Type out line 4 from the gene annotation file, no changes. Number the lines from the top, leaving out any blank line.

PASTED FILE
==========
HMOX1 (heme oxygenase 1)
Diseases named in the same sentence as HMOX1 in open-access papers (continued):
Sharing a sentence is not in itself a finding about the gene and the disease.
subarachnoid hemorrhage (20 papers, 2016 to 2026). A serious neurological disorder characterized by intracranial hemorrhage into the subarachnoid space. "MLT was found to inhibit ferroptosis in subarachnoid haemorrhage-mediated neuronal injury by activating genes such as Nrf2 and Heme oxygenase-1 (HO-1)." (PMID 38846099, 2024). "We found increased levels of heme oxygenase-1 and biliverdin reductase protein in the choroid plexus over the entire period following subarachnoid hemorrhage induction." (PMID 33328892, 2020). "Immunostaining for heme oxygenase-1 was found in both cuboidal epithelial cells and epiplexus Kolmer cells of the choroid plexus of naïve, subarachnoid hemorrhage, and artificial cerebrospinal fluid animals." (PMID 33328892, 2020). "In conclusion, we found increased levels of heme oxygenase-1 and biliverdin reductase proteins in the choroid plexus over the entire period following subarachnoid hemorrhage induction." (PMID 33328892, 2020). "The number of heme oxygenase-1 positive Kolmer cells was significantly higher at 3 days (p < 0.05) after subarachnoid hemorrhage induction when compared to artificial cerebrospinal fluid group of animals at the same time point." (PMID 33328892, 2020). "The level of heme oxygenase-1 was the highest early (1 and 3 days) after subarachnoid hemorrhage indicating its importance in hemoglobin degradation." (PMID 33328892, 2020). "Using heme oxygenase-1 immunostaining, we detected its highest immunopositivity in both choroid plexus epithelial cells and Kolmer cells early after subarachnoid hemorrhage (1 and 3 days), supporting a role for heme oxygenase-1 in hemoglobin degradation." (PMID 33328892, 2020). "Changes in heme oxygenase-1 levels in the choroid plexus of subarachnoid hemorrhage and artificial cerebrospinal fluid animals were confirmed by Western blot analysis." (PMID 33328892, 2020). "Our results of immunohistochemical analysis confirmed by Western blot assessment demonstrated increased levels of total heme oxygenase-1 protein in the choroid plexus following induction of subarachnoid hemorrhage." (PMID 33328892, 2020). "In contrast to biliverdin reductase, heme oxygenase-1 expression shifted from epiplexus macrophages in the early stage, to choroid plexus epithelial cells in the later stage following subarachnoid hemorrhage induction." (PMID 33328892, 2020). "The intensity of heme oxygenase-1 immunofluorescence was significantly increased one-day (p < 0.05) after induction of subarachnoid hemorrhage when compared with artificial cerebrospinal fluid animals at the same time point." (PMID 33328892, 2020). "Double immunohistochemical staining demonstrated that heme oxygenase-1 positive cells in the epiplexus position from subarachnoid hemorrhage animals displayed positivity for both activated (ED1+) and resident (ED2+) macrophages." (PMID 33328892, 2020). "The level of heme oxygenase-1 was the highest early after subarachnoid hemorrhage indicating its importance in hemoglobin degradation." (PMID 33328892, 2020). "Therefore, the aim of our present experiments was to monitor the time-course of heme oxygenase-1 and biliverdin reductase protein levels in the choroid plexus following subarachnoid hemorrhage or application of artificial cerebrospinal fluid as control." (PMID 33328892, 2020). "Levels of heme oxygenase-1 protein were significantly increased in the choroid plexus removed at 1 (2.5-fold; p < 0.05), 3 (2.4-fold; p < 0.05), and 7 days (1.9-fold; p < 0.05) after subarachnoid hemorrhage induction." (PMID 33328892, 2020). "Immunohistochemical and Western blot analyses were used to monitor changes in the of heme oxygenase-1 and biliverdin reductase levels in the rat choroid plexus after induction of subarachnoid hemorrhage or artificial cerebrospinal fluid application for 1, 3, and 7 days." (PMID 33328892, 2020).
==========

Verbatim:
subarachnoid hemorrhage (20 papers, 2016 to 2026). A serious neurological disorder characterized by intracranial hemorrhage into the subarachnoid space. "MLT was found to inhibit ferroptosis in subarachnoid haemorrhage-mediated neuronal injury by activating genes such as Nrf2 and Heme oxygenase-1 (HO-1)." (PMID 38846099, 2024). "We found increased levels of heme oxygenase-1 and biliverdin reductase protein in the choroid plexus over the entire period following subarachnoid hemorrhage induction." (PMID 33328892, 2020). "Immunostaining for heme oxygenase-1 was found in both cuboidal epithelial cells and epiplexus Kolmer cells of the choroid plexus of naïve, subarachnoid hemorrhage, and artificial cerebrospinal fluid animals." (PMID 33328892, 2020). "In conclusion, we found increased levels of heme oxygenase-1 and biliverdin reductase proteins in the choroid plexus over the entire period following subarachnoid hemorrhage induction." (PMID 33328892, 2020). "The number of heme oxygenase-1 positive Kolmer cells was significantly higher at 3 days (p < 0.05) after subarachnoid hemorrhage induction when compared to artificial cerebrospinal fluid group of animals at the same time point." (PMID 33328892, 2020). "The level of heme oxygenase-1 was the highest early (1 and 3 days) after subarachnoid hemorrhage indicating its importance in hemoglobin degradation." (PMID 33328892, 2020). "Using heme oxygenase-1 immunostaining, we detected its highest immunopositivity in both choroid plexus epithelial cells and Kolmer cells early after subarachnoid hemorrhage (1 and 3 days), supporting a role for heme oxygenase-1 in hemoglobin degradation." (PMID 33328892, 2020). "Changes in heme oxygenase-1 levels in the choroid plexus of subarachnoid hemorrhage and artificial cerebrospinal fluid animals were confirmed by Western blot analysis." (PMID 33328892, 2020). "Our results of immunohistochemical analysis confirmed by Western blot assessment demonstrated increased levels of total heme oxygenase-1 protein in the choroid plexus following induction of subarachnoid hemorrhage." (PMID 33328892, 2020). "In contrast to biliverdin reductase, heme oxygenase-1 expression shifted from epiplexus macrophages in the early stage, to choroid plexus epithelial cells in the later stage following subarachnoid hemorrhage induction." (PMID 33328892, 2020). "The intensity of heme oxygenase-1 immunofluorescence was significantly increased one-day (p < 0.05) after induction of subarachnoid hemorrhage when compared with artificial cerebrospinal fluid animals at the same time point." (PMID 33328892, 2020). "Double immunohistochemical staining demonstrated that heme oxygenase-1 positive cells in the epiplexus position from subarachnoid hemorrhage animals displayed positivity for both activated (ED1+) and resident (ED2+) macrophages." (PMID 33328892, 2020). "The level of heme oxygenase-1 was the highest early after subarachnoid hemorrhage indicating its importance in hemoglobin degradation." (PMID 33328892, 2020). "Therefore, the aim of our present experiments was to monitor the time-course of heme oxygenase-1 and biliverdin reductase protein levels in the choroid plexus following subarachnoid hemorrhage or application of artificial cerebrospinal fluid as control." (PMID 33328892, 2020). "Levels of heme oxygenase-1 protein were significantly increased in the choroid plexus removed at 1 (2.5-fold; p < 0.05), 3 (2.4-fold; p < 0.05), and 7 days (1.9-fold; p < 0.05) after subarachnoid hemorrhage induction." (PMID 33328892, 2020). "Immunohistochemical and Western blot analyses were used to monitor changes in the of heme oxygenase-1 and biliverdin reductase levels in the rat choroid plexus after induction of subarachnoid hemorrhage or artificial cerebrospinal fluid application for 1, 3, and 7 days." (PMID 33328892, 2020).